These three last consecutive weekends of the Ordinary Time have showered us with the teachings about the return or the coming of the Son of God. Last weekend we reflected on the story of the ten virgins, five of which were wise and five others foolish. The outcome was that if we think about the “we never know,” we will make sure we respond to the Lord’s invitation to long for everlasting life with him and work towards it.
Today, Matthew comes again with the story of the talents. That falls even more appropriately as we lean towards the end of the year and investigate our financial situation. When we look back and try to count our blessings throughout this year, we will undoubtedly be in awe to see how much God has blessed us. The talents he has given us to make them fruitful are countless. The context of today’s gospel highlights the return of the Lord which represents the last judgment when the Lord will ask each of us the following question: “what did you do with the gifts I have given you?”
The curious thing in today’s gospel is that the master does not tell his servants what to do with the money. Obviously, he expects them to follow the example he has always shown them, namely, to use the time they had as they waited for his return, to increase what they have been given. So, today, with regards to material and monetary gifts, we are invited to go back to our financial book to investigate and respond to the same question put otherwise: “as disciple and steward, what did I do with the gifts God has given me throughout this year? How generous was I with God’s blessing upon me to support the mission of the Church and participate in the building up of the kingdom of God?”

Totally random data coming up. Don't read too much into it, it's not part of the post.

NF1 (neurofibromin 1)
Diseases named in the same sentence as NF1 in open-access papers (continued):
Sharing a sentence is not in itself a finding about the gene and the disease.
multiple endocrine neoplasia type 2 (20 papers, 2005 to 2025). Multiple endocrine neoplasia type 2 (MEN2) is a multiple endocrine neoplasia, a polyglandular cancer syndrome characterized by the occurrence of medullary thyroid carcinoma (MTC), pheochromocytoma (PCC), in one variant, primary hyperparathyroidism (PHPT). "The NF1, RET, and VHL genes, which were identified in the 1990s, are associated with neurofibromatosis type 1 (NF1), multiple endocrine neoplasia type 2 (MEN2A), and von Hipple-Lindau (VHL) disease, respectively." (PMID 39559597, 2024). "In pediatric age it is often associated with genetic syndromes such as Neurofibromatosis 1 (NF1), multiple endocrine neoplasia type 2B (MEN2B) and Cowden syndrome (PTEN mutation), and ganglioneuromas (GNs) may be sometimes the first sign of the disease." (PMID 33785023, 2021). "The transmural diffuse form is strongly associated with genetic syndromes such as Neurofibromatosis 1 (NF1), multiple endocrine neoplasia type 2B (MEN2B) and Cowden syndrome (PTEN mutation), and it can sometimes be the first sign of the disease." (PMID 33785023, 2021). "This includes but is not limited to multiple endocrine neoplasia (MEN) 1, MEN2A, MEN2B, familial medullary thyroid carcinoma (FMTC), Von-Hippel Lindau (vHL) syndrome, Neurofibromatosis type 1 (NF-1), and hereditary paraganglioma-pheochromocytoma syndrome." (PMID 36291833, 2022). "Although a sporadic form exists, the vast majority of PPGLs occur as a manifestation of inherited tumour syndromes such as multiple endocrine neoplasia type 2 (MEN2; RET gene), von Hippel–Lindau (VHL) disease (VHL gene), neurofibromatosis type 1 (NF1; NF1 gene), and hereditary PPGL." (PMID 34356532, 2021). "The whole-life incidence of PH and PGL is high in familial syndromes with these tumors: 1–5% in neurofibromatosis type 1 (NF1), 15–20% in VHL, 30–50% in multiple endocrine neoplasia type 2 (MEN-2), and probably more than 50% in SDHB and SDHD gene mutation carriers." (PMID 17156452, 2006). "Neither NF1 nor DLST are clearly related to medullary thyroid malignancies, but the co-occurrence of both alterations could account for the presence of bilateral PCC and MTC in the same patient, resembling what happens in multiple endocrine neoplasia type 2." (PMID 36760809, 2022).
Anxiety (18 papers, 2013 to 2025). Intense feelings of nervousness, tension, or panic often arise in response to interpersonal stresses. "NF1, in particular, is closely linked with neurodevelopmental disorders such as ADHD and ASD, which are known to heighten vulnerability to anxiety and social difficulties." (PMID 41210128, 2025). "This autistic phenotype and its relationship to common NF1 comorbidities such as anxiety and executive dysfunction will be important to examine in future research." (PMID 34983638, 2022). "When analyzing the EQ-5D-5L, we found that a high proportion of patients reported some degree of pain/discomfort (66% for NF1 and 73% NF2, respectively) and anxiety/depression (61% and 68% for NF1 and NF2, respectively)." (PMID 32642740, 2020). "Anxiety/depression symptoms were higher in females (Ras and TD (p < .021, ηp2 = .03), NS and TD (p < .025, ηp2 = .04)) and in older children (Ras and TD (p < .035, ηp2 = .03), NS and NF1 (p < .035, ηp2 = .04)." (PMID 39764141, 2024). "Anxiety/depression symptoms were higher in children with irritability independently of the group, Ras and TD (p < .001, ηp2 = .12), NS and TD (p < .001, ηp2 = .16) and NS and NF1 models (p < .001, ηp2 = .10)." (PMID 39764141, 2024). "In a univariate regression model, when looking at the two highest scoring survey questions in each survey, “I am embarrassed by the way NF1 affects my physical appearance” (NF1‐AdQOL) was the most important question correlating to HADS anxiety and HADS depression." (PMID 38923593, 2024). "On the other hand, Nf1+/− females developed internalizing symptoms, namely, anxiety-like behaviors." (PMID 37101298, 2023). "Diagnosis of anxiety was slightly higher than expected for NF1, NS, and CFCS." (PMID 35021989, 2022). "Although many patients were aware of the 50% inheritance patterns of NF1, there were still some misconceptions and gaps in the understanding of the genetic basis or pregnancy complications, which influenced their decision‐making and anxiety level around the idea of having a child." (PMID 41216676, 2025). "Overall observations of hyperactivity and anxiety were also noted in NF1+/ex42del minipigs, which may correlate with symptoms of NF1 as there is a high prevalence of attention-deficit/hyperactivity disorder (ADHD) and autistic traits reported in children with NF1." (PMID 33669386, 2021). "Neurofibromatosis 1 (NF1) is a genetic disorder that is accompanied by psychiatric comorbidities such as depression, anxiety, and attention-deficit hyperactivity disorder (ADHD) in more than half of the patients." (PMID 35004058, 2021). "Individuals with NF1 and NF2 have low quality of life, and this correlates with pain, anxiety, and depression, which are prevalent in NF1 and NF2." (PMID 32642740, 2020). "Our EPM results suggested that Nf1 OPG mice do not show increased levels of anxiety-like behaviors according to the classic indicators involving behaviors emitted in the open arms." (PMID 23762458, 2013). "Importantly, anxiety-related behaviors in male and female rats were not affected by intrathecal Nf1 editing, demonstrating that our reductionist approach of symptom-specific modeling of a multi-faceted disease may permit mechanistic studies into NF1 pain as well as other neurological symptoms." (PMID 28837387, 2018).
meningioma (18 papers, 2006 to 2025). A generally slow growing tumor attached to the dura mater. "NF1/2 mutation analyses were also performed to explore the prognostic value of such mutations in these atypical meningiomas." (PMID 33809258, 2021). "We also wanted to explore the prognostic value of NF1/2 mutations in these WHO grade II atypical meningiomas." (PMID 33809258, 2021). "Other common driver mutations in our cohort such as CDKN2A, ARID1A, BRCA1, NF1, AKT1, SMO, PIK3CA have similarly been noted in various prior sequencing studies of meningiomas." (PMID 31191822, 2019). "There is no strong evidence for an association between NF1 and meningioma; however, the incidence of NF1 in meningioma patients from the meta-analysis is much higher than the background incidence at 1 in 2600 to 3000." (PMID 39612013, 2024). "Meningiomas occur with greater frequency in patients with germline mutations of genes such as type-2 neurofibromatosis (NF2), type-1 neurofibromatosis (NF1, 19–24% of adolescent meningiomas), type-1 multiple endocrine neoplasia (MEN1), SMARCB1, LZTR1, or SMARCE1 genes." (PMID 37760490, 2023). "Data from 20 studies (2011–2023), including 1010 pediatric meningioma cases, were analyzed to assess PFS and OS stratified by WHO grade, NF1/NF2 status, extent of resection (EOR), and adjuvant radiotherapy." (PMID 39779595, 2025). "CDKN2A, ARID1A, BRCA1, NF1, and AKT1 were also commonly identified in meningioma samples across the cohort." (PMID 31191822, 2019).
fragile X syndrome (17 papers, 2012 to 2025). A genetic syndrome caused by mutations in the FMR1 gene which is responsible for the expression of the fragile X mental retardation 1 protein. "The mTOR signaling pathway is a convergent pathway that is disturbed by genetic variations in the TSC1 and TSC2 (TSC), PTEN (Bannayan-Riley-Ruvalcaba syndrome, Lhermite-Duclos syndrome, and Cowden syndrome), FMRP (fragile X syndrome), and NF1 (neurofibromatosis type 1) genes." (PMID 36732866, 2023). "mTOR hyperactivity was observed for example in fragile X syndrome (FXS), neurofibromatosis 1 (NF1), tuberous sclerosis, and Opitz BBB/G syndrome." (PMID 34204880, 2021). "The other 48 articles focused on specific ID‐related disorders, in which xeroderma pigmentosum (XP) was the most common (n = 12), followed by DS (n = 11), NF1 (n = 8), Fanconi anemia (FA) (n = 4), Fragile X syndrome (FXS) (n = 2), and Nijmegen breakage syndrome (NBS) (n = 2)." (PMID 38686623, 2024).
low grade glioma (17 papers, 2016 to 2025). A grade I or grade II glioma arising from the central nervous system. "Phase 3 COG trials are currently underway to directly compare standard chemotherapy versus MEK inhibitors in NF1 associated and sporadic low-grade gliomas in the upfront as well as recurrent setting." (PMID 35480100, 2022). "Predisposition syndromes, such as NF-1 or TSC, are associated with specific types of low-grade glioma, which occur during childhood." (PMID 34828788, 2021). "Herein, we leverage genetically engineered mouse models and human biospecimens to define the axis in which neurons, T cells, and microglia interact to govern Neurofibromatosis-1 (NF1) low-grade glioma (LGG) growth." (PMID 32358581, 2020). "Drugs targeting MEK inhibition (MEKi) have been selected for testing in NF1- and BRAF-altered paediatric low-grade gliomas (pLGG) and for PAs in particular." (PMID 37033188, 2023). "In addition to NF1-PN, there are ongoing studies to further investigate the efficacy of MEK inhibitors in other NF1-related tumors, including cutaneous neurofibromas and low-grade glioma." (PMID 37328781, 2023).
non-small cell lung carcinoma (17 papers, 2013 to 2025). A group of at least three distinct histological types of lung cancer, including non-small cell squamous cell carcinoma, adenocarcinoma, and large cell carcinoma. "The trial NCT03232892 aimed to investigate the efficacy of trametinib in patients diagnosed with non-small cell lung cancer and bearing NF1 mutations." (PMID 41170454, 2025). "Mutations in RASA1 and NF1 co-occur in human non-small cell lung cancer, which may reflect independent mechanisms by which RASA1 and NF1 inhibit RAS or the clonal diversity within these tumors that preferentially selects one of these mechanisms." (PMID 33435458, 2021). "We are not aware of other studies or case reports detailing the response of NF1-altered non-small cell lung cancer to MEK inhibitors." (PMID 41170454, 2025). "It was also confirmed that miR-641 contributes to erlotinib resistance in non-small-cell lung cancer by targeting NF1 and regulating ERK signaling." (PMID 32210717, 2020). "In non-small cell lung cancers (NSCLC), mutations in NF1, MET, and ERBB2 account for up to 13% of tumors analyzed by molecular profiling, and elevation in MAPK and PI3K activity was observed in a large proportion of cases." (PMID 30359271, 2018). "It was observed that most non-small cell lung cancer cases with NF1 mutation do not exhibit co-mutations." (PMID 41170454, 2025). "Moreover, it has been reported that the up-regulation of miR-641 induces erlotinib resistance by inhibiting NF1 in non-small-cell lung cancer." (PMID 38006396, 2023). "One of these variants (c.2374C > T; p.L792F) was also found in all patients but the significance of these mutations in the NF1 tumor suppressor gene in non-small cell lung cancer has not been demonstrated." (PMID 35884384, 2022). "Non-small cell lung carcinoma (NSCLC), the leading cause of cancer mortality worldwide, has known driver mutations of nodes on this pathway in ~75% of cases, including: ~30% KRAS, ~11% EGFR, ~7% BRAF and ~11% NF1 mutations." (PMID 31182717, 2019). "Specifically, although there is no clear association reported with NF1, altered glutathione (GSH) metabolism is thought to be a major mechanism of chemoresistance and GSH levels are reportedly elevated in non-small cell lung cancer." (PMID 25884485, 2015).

What then about spiritual gifts? Like for the material and monetary gifts, they also are to be made fruitful. Repeatedly, we have been told that using the gifts we have been given will help us to be successful in this life. Like for other gifts, Jesus wants us to be successful spiritually by using the spiritual gifts he gave us as disciples. These can be the Scriptures, the Sacraments, the time we can use for prayer, being good to others, the inspiration of the Holy Spirit as we lead others to God…, to name but a few. If we do nothing with the graces and opportunities He gives us, there will be no good we can get out of it.
The most amazing and surprising thing here is that God does not want back the gifts he gives us; he wants us to use them to help others and to increase them in ourselves. He does not want us to bury them in the ground until we see our end is near and then we can dig them up to return them to the Lord. So, let us go back to our inner world and reflect on our responses to God’s gifts to us and to the ways we have made them fruitful. Before he takes them from us to give them to others, because He does not take them back to himself for his own sake, we need to put them to work for the building up of his Church as disciples called to be witnesses to the glorious victory of the cross.
Let us continue to pray for one another and for our parish family.